The two grabbed a bus to Jordan's workplace, a telemarketing firm on Parker Road. But the check, Jordan soon discovered, was for eighty-five bucks — not nearly enough, he complained. Instead of heading back to the bus stop, he steered Johnson into a parking garage.

"He told me he was short on his rent and his roommate was going to kick him out," Johnson recalls. "So he wanted to go through the cars and steal stuff."

Johnson knew he didn't need that kind of trouble. The social-services people had told him to keep his nose clean — no police contact or he'd be shipped off to a Job Corps program in Utah. While Jordan prowled the garage, Johnson walked to a nearby Cub Foods to buy cigarettes. They wouldn't sell him a pack because he wasn't eighteen. So he went back to the garage, back to Jordan and the trouble ahead, for reasons that he still can't fully explain decades later.

"I wanted to go back to Scores to play pool," he says. "He said he was gonna have someone pick us up and he was gonna give me ten bucks, or something like that, to hang out with him for a little bit."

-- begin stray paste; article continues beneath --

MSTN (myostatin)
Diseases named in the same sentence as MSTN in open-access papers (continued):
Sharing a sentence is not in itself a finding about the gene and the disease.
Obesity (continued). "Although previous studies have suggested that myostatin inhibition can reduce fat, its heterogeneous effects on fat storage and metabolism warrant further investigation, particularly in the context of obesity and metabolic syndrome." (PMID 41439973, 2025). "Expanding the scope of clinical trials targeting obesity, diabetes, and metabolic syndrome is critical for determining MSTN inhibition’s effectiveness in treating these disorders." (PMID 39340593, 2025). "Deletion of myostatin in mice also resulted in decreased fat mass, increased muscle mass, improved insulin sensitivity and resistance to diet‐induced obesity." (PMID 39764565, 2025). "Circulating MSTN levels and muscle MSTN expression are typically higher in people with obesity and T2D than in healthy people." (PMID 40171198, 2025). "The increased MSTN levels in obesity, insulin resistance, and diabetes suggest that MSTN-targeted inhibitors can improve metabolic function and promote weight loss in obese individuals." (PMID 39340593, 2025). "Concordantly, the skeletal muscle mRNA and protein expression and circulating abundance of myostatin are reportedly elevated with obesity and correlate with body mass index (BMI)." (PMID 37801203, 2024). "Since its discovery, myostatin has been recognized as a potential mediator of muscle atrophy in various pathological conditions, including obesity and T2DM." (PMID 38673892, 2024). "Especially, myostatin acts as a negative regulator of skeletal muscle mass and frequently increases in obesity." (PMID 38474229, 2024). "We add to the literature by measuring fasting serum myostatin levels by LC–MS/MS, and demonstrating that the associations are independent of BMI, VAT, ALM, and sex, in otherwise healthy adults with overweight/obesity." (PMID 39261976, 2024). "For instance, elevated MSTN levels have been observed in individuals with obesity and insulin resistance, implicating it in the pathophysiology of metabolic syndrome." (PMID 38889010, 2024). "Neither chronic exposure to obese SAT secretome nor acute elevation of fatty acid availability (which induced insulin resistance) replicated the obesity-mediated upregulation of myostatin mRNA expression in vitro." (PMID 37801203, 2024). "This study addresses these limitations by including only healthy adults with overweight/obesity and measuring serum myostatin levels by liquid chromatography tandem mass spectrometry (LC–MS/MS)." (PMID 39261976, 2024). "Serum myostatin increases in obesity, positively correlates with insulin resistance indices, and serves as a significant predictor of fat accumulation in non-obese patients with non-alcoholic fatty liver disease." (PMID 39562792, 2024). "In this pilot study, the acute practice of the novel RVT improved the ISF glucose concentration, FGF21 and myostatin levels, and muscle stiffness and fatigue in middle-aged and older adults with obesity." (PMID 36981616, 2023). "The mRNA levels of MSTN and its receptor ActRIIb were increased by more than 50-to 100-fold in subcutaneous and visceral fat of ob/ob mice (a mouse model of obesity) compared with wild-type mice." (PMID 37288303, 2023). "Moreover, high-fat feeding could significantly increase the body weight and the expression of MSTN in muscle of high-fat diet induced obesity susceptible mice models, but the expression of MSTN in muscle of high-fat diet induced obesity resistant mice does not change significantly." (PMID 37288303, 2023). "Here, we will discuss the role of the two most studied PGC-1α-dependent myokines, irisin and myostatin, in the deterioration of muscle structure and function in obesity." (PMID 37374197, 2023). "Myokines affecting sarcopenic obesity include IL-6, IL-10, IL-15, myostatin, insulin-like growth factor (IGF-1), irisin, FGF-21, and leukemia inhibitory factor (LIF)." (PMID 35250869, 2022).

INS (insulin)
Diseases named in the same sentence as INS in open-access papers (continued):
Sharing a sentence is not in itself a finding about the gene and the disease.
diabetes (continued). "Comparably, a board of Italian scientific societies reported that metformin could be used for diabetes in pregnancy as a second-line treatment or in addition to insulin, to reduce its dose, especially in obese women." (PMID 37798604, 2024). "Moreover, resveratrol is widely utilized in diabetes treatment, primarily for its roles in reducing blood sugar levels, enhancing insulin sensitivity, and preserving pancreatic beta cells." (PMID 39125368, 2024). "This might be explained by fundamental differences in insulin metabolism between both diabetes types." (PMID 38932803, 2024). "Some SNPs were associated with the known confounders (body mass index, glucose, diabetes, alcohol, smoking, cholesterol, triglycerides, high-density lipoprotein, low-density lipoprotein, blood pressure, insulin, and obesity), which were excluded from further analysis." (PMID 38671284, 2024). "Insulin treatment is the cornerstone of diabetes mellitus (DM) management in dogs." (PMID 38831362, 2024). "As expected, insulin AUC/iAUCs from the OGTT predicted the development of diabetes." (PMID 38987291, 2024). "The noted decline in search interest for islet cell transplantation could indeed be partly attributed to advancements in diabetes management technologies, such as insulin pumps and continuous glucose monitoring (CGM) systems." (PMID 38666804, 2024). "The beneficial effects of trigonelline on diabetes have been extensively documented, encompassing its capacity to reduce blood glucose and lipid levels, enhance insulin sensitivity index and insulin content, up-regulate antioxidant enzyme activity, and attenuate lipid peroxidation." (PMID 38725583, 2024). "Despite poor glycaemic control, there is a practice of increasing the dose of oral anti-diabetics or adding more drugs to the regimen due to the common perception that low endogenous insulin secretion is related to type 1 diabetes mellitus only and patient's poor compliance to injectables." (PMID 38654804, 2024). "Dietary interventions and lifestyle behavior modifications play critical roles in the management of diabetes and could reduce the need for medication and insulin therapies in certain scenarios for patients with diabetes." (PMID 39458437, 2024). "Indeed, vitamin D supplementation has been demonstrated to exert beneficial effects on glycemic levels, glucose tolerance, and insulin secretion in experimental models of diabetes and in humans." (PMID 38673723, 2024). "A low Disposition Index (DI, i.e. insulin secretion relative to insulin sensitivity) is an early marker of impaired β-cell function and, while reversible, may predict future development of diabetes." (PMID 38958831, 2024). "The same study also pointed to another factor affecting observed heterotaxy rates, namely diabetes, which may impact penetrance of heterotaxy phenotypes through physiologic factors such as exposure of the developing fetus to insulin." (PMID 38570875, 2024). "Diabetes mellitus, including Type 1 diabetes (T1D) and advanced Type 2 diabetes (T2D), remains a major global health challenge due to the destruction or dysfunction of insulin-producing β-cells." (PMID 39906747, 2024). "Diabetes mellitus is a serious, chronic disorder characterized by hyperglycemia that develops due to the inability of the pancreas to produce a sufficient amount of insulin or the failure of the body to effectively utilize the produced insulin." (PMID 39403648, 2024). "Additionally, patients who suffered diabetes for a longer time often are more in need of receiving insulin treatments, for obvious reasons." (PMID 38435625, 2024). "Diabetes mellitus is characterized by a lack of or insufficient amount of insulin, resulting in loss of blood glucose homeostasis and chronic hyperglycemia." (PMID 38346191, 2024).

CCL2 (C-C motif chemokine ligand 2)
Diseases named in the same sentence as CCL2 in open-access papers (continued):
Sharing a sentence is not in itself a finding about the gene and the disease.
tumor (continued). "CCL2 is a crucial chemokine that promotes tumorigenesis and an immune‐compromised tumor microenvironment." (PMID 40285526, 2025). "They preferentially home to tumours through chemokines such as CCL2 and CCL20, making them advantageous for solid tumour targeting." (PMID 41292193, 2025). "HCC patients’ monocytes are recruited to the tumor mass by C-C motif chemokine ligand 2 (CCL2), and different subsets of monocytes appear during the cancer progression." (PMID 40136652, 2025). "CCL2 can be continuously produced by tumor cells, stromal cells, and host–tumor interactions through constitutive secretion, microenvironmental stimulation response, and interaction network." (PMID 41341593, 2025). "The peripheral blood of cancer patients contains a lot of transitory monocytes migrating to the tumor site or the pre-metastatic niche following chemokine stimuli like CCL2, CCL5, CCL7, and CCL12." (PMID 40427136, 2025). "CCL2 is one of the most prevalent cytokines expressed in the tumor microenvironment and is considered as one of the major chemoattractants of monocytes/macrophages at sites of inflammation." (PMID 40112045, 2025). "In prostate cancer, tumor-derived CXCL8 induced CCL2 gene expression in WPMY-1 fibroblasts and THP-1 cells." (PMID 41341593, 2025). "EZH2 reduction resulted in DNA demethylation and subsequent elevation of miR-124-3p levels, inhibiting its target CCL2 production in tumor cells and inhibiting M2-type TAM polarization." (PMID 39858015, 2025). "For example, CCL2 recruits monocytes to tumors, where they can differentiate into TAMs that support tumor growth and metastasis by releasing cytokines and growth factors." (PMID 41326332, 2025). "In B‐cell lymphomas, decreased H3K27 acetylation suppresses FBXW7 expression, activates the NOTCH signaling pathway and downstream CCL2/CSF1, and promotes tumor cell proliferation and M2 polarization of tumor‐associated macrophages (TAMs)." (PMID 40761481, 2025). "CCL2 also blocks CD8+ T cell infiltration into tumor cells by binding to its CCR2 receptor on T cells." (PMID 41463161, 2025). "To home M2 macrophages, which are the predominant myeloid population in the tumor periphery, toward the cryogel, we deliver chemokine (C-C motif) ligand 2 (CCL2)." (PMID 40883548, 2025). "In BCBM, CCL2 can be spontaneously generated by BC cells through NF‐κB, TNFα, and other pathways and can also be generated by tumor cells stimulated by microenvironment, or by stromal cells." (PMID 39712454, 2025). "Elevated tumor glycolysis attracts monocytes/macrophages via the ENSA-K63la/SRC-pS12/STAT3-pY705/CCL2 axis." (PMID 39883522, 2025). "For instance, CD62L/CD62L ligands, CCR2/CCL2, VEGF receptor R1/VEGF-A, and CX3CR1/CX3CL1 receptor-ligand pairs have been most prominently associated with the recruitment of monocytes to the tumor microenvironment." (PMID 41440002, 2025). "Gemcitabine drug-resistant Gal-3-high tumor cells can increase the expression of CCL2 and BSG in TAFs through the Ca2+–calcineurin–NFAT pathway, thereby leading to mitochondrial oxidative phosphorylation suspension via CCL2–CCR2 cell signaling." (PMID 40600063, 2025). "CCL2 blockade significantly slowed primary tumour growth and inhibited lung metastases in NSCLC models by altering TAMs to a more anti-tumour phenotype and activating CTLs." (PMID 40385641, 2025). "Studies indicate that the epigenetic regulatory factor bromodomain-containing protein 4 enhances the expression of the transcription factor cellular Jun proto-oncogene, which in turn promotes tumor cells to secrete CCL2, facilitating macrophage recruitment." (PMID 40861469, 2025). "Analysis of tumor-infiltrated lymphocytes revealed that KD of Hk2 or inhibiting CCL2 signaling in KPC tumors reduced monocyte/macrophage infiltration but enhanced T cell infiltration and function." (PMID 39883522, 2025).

The two went up to the top level of the garage and smoked a joint. When they came back down, Jordan started rummaging through a white 1993 Jaguar someone had left unlocked. The rig had tinted windows, a car phone, an ivory leather interior; the owner had to be loaded, Jordan figured. He might be someone worth waiting around for.

There are different versions of what happened next, but the outcome is beyond dispute. Around eight o'clock that evening, John Leonardelli, a 55-year-old insurance broker, was found badly injured in the garage. He told the people who came to his aid that he'd been attacked by two youths — one black, one white — who had robbed him and taken his Jaguar. He died at University Hospital that night of multiple stab wounds to his lungs, heart and throat.